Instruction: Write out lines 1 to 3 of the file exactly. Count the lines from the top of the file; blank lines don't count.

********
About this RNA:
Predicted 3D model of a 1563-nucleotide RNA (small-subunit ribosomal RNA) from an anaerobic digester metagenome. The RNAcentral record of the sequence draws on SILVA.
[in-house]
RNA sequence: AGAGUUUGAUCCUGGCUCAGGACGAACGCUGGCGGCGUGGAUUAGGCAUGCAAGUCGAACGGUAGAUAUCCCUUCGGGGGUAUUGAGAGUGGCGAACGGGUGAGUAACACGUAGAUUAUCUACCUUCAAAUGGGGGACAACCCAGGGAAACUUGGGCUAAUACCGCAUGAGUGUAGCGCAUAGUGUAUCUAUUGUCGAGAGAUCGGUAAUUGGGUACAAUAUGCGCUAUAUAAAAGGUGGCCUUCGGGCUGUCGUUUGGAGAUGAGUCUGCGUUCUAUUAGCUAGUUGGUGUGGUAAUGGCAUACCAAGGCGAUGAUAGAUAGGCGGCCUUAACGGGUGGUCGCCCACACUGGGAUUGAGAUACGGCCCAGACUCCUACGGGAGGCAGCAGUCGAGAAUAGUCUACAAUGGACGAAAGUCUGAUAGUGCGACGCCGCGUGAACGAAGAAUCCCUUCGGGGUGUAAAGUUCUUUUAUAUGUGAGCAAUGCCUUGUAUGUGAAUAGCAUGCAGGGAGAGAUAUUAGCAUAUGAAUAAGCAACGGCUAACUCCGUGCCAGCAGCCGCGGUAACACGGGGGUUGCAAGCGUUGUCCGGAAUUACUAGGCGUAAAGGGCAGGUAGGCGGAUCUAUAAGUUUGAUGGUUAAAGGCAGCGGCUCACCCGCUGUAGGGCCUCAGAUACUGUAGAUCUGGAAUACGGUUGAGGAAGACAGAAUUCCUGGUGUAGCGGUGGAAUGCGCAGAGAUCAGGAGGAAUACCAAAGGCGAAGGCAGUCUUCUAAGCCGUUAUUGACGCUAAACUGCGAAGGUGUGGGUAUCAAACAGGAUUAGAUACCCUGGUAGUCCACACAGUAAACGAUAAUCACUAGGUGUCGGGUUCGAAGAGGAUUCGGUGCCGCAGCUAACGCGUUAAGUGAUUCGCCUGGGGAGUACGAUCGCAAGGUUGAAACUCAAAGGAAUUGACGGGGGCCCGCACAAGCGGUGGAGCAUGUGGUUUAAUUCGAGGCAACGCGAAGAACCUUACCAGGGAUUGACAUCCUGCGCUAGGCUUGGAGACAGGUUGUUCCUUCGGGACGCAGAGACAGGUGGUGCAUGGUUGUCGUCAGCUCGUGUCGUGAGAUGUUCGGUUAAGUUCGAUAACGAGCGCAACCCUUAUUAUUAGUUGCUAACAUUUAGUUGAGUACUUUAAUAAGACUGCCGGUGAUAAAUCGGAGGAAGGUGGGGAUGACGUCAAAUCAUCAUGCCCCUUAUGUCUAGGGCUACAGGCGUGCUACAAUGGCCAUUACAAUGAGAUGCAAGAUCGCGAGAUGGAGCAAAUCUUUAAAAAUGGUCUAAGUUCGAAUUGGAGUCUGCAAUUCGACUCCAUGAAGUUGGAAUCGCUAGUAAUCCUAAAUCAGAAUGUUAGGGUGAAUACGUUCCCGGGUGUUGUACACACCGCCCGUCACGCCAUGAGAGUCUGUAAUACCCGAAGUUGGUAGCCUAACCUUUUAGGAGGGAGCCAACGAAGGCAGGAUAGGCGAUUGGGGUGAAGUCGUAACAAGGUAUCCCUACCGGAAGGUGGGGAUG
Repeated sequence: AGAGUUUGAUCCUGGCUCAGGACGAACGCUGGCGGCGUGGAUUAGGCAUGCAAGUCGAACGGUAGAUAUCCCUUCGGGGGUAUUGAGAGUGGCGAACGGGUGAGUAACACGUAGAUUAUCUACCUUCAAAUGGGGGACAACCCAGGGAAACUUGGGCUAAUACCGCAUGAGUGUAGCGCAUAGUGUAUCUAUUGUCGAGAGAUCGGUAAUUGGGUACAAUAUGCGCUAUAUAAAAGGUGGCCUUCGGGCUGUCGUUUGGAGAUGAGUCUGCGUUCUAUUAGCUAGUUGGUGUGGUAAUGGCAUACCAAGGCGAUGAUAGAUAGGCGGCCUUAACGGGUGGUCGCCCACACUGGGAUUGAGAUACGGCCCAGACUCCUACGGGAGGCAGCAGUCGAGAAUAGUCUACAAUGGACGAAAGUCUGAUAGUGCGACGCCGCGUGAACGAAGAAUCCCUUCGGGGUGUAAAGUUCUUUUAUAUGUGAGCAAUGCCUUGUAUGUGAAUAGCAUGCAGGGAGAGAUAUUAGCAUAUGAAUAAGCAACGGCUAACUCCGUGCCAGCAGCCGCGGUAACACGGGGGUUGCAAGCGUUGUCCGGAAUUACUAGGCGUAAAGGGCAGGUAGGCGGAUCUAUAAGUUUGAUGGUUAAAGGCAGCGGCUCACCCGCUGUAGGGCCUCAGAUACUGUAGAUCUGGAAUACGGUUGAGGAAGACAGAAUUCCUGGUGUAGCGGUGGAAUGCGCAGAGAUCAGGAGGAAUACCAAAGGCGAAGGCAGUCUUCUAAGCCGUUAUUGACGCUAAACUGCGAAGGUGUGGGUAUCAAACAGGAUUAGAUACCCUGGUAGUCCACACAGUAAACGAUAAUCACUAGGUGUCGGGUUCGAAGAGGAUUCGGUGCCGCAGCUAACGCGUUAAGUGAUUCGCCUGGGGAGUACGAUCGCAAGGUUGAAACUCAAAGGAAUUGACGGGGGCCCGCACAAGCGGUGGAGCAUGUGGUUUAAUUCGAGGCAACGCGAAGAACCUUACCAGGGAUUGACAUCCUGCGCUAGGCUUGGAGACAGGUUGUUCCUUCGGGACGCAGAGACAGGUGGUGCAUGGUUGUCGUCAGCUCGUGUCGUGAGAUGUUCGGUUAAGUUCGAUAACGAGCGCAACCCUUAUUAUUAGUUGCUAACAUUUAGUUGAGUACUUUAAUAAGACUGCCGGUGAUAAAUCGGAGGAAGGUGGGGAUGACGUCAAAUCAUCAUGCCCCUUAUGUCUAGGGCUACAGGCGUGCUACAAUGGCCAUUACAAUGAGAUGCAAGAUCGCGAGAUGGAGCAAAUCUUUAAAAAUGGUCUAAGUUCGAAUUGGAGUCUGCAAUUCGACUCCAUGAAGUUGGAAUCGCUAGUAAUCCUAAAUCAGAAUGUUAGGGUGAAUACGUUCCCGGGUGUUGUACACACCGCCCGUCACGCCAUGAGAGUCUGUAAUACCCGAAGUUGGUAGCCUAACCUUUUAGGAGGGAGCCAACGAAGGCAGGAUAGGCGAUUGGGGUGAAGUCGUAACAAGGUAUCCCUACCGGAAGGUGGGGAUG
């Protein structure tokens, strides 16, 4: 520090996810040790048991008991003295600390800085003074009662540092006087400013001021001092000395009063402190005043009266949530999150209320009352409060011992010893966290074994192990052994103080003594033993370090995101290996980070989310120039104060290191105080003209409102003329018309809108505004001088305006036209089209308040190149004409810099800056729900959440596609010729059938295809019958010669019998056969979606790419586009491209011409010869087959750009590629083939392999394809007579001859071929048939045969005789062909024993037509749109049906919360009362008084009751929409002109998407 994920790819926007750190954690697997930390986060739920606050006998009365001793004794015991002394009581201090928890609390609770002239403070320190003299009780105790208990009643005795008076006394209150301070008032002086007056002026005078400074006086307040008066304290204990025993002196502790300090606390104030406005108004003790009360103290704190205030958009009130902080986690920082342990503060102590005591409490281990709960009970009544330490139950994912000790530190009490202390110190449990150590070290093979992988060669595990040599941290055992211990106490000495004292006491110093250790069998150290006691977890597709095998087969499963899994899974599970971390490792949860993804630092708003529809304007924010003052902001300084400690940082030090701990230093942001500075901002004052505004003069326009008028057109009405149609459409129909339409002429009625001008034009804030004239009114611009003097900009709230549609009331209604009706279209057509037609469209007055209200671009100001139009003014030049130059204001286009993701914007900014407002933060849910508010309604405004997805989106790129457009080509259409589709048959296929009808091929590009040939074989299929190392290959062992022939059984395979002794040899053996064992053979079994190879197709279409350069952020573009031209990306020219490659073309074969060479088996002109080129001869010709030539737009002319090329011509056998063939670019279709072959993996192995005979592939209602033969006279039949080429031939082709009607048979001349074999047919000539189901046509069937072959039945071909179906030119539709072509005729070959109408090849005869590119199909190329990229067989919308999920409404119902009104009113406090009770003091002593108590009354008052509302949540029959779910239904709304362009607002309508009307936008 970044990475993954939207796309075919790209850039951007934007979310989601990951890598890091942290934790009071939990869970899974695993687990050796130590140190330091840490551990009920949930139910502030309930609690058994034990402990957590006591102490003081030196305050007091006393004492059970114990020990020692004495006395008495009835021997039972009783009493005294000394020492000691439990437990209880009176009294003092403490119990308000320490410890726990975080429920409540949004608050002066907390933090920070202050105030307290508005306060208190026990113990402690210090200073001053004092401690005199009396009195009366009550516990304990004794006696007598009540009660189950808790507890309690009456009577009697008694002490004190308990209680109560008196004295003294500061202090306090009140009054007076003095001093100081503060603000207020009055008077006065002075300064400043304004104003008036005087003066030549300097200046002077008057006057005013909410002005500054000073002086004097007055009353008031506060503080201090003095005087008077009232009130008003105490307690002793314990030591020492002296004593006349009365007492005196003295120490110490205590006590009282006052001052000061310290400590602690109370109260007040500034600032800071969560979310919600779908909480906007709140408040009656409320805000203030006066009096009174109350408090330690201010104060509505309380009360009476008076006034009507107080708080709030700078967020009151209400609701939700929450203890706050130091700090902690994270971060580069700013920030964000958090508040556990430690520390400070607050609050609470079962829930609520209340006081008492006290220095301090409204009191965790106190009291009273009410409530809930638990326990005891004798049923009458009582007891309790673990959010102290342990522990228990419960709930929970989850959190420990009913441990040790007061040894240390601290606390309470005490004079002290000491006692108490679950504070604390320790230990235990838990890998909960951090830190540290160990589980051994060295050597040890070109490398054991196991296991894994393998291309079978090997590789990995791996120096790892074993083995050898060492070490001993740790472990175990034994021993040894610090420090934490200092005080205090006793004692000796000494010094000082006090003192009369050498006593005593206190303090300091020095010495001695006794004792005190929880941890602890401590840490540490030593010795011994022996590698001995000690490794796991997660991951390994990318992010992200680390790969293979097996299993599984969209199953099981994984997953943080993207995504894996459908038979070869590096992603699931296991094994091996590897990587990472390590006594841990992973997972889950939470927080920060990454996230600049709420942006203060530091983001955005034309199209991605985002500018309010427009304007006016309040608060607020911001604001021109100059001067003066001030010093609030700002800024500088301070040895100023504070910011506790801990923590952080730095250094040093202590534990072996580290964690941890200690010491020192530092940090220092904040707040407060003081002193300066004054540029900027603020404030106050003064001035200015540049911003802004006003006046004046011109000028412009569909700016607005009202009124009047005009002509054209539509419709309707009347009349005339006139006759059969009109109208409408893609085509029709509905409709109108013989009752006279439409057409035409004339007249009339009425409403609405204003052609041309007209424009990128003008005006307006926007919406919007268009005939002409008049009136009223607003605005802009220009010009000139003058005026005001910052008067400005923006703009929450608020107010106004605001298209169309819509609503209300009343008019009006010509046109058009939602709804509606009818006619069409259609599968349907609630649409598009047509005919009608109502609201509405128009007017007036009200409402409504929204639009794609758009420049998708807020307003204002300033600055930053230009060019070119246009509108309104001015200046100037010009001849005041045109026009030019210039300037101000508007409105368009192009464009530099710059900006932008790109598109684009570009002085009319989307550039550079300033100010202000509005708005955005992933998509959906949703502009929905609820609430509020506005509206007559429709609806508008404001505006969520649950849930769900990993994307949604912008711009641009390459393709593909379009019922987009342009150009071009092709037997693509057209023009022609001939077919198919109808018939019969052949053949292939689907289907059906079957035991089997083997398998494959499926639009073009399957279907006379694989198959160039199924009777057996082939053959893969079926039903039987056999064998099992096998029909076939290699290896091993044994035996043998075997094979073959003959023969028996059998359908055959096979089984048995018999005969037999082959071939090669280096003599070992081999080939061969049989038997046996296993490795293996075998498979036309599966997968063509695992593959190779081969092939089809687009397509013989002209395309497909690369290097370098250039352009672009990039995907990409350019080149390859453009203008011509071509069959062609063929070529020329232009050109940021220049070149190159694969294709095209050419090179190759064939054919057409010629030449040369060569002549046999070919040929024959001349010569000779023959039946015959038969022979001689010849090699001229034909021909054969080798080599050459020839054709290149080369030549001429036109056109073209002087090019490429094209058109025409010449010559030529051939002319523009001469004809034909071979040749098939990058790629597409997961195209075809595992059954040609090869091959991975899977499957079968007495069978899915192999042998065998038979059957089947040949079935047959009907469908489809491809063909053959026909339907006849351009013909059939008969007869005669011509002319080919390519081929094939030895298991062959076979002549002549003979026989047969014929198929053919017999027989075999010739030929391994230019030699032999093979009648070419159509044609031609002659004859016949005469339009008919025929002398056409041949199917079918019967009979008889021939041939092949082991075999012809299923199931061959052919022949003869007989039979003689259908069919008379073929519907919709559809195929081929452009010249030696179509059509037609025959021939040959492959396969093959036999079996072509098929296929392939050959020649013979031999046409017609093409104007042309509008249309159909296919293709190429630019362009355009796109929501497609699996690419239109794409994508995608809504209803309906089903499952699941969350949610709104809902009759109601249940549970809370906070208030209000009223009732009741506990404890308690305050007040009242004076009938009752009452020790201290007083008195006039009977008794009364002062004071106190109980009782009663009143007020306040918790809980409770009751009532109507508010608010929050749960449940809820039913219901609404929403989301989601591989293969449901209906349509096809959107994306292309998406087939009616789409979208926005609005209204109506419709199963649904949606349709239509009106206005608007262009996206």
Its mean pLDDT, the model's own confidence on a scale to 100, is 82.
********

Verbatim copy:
About this RNA:
Predicted 3D model of a 1563-nucleotide RNA (small-subunit ribosomal RNA) from an anaerobic digester metagenome. The RNAcentral record of the sequence draws on SILVA.
[in-house]